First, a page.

• It shows that you a the bigger person.  That is you put what is best over getting back at another.  Aka you are stronger than your pride or emotions.
    • Often times there will be another time or circumstance to 'respond' to the mistreatment.
  • Not saying anything in response to a situation, circumstance or story.
    • You don't need the approval you believe you can generate by getting on the 'right side' of the issue.  Your esteem is more deeply rooted.
    • You are wise or strong enough to see that sometimes outwardly responding serves no useful purpose and potentially can inflame a situation.
    • Holding your tongue rather than caving to pressure to respond (and 'show you care').  You are smart and strong enough to realize that your actions will be a better portrayal of your character than throwaway or forced responses.
    • There will usually be another opportunity and way to respond at a later point.
Strength is strength (examples)
  • Risking your health and safety to help another out in a life and death situation.  That is overcoming the fear of consequences to you.
  • A projection of military might to discourage other nations from threatening yourself or your allies.
Weakness is weakness (examples)
  • Continually let someone bully you without saying anything or otherwise standing up for yourself.  It's one thing to turn the other cheek, but it's another to just make yourself out to be a huge and continued target.
  • Going to the other extreme and getting 'hurt' over every little perceived injustice or offense.


Life will provide you ample opportunities to show your strength of will, judgment and/or character.  Not every circumstance is meant to be an opportunity to display your 'strength' (or weakness).  The most important thing is to seek wisdom and guidance (including from your Higher Power) on how to handle each circumstances.  In the meantime, it is important to be grounded and base your responses more on what is appropriate and less on how they will help you.  I believe in life if your actions or behavior are based on what is right vs. what is convenient, in the long run, you will keep your own respect and more often then not win that of others.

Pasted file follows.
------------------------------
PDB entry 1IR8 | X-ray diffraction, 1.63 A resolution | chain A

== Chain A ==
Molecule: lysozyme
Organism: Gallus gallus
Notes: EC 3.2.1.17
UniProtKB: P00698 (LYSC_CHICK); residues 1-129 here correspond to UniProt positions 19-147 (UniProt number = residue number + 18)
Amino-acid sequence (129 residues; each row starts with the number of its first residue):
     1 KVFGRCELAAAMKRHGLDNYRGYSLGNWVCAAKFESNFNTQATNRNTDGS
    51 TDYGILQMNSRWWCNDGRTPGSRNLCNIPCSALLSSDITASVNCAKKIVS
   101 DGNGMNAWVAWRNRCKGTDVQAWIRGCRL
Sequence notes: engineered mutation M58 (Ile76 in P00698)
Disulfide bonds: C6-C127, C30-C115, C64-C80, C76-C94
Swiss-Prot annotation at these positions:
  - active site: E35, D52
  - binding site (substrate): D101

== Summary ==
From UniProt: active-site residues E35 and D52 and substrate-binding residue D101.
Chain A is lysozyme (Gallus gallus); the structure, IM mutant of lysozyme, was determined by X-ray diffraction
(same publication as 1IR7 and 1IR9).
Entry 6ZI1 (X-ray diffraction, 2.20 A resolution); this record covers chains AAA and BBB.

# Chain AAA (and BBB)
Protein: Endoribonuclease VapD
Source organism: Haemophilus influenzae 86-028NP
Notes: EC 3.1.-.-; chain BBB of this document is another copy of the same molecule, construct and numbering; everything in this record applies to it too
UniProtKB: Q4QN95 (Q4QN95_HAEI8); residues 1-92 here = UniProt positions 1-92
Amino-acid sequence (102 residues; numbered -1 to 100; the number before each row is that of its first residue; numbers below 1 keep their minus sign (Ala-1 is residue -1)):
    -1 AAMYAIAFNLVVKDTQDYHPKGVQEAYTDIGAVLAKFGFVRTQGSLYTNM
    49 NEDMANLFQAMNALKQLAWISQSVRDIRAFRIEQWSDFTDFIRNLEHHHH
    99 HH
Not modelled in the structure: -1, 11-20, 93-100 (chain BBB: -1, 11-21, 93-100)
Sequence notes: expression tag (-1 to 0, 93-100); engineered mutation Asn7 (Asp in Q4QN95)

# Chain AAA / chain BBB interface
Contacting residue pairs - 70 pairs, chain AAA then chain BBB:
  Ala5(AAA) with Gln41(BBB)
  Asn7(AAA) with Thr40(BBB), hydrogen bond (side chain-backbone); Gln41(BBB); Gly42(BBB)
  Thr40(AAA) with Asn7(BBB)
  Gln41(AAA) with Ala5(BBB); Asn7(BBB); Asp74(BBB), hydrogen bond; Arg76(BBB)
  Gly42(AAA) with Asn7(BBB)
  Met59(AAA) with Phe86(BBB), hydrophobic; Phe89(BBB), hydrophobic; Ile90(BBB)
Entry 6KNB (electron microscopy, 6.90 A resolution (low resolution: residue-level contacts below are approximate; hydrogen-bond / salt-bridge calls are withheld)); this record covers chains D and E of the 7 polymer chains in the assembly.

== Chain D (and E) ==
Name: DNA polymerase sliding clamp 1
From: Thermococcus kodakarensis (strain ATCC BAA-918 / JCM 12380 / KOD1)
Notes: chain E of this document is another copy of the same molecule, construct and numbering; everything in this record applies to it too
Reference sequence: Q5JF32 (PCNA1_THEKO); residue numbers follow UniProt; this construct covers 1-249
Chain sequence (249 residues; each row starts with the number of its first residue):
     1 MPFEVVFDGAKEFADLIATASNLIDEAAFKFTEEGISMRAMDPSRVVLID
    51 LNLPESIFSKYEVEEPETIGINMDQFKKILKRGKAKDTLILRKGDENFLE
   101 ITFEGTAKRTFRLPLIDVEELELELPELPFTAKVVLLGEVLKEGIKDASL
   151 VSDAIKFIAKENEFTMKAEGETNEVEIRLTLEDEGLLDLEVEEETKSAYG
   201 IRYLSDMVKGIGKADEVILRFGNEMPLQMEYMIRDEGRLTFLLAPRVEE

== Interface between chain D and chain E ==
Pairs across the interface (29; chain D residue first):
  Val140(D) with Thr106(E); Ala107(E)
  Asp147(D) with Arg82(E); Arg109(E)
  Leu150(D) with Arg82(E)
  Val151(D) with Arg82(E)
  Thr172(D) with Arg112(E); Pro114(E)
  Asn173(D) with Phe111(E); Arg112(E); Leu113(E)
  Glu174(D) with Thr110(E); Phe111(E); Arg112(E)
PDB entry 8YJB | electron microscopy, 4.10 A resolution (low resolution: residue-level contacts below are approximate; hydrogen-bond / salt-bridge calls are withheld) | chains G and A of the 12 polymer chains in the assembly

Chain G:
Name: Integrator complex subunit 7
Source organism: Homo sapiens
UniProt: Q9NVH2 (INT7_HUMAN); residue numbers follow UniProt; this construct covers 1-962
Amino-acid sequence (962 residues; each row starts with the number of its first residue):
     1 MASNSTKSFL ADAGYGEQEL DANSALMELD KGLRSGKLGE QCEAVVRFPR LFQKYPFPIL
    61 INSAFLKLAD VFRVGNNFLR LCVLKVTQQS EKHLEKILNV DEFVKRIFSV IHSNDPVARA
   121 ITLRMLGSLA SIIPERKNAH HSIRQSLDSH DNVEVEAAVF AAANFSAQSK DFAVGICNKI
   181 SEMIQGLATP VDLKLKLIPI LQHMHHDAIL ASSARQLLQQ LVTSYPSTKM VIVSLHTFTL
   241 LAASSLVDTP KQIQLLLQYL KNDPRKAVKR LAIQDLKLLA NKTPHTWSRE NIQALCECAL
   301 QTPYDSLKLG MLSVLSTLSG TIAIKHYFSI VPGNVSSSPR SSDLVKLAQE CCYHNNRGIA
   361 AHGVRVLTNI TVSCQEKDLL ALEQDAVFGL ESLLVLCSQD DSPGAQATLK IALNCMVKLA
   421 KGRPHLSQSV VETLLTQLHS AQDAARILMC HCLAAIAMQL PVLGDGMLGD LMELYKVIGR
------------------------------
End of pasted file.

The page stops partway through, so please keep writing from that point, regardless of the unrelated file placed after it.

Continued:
Saturday, September 30, 2017

Faith: Learning to Cut the Kite String at the Right Time.

Interestingly enough, I've found that some of my worst choices have come in spite of 'knowing better' or having warning signs in the way.  I'm sure a lot of people can relate to this.  Sometimes when I've want something so much, despite huge red flags, it was easy to "cut the kite string" and let 'fate' have it's way with my life.  Yet, during a time when I genuinely need to cut the kite string and let my Higher Power (God) have ultimate authority in my life, I sometimes just float the kite up to him and ask for help, all while keeping the kite on a string (in case I need to reel the kite back in and assume 'control' again).  I would characterize it as "Idiot Faith" vs. "Genuine Faith".  That is to say, I've indulged 'idiot faith' while pushing aside 'genuine faith'.

Characterizing Idiot Faith:

  • There is a roadblock or a sign up saying, "Danger Ahead", but there is also a 'Destination' that appears desirable and within reach.  So, you think, 'If I have to leap over the abyss or build a flimsy bridge to reach that destination, then so be it.'  I'm sure somehow I will escape with barely a scratch (if one at all).
  • You've run into this or similar roadblocks before and been burnt or hurt by ignoring them.  Yet, the Destination is so appealing that you tell yourself if I do things a bit differently this time, I can make it to the Destination minimally scathed at worst.  This despite scars from previous attempts to reach the Destination.
  • Instead of waiting to see if the Destination is good for you at this time or ever or if your way of trying to reach the Destination is sound, you charge ahead letting go of the kite string, leaving consequences to 'fate'.
  • It can appeal to a desire to take a shortcut to happiness or contentment.

Characterizing Genuine Faith:
  • Recognizing when your Higher Power has watched over you.
    • Providing you what you need, even when you didn't properly ask.
    • Protecting you from the full consequences of "Idiot Faith" that held and exercised.